Economy having an impact on Crime in Kennett

By Brandi Hodges - bio | email

KENNETT, MO (KAIT) - No cities in Region 8 are immune to the financial struggles many have seen over the past couple of years.  Officers in Kennett say they are seeing an increased number of home break-ins, petty theft and threats of suicide.  The city's police chief said he believes all three are linked.

"Anything they can get their hands on," said Kennett Police Chief Barry Tate.

Kennett Police Chief Barry Tate said the amount of petty theft in his city is on the rise.

"We had a couple burglaries in the same area where they entered the house and some items were stolen even one from right off the bedside where they were sleeping," said Tate.

He said they're not seeing major burglaries but small crimes. "We've had a lot of thefts from vehicles they steal CD's," said Tate.

Tate said he believes the increase in crime all ties back to the economy.

"We've just got so many people who are out of jobs right now.  It just seems like the people you don't usually deal with are turning to crime," said Tate.

He said they're seeing younger people stealing.

"There's really no individual or one person we see all walks of life," said Tate.

More calls are coming in from people reporting crime or suspicious activity.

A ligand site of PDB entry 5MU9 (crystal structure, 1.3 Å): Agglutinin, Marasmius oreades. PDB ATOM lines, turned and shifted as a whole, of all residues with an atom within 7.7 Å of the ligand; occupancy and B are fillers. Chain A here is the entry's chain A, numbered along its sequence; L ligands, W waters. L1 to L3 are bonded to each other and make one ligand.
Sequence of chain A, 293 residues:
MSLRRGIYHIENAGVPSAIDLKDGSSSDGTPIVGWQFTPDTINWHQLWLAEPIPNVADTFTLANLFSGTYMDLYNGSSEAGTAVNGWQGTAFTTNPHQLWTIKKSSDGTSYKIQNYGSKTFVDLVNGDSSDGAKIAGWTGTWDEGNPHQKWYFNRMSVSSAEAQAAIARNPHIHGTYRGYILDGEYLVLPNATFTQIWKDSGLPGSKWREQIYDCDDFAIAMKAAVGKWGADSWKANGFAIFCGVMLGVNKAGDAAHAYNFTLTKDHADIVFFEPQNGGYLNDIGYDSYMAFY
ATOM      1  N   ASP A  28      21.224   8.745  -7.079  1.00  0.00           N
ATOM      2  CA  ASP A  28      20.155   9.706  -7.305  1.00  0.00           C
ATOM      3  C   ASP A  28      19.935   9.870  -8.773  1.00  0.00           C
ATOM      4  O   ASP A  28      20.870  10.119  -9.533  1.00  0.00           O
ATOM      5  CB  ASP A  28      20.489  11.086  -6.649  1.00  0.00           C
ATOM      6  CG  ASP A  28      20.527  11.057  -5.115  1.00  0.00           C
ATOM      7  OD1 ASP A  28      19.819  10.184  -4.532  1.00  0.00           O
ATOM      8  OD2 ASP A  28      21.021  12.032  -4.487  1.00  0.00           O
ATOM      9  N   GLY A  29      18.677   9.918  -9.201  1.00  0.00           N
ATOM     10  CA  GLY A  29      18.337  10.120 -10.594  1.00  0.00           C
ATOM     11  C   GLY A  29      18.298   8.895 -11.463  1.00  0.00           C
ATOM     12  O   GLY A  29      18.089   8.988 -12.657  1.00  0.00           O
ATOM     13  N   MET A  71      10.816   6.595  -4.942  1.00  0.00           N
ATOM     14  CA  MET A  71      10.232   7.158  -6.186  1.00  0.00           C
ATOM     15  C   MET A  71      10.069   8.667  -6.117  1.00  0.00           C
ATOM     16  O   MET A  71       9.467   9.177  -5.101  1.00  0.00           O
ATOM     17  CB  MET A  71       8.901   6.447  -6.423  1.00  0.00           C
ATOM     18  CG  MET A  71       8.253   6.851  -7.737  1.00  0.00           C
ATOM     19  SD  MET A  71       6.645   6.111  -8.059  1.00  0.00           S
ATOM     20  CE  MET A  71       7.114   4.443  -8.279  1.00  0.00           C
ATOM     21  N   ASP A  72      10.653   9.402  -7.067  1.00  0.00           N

"Committing a crime is only going to make matters worse," said Tate.

Tate said most of the thefts are classified as misdemeanors.  For those struggling to make ends meet crime doesn't pay.  If convicted, you could face a fine from $250 to $500.

"People are without jobs.  They're desperate.  A lot of people are down on their luck," said Tate.

"Sometimes people will act out.  They may commit a petty theft just so they can get help," said Family Counseling Center Suicide Prevention Coordinator Shirleen Sando.

"We had two in less than an hour last Friday of people wanting to commit suicide," said Tate.

Tate said they haven't had any suicides in Kennett and he believes in many cases folks are reaching out for help.

"There has been an increase of people reaching out for help not only adults but children as well," said Sando.

Prevention Program Director Jessica Howard said there are many signs you can watch for in your friends and family members.

Some of the signs include:

Talking, reading or writing about suicide or death

Talking about feeling worthlessness or hopeless

Saying things like, "I'm going to kill myself"

Visiting or calling people to say goodbye

Giving things away

A sudden interest in drinking alcohol

Purposefully putting oneself in danger

Obsessed with death, violence, or knives

Previous suicidal thoughts or suicide attempts

There is a number you can call if you need help:  1-800-356-5395

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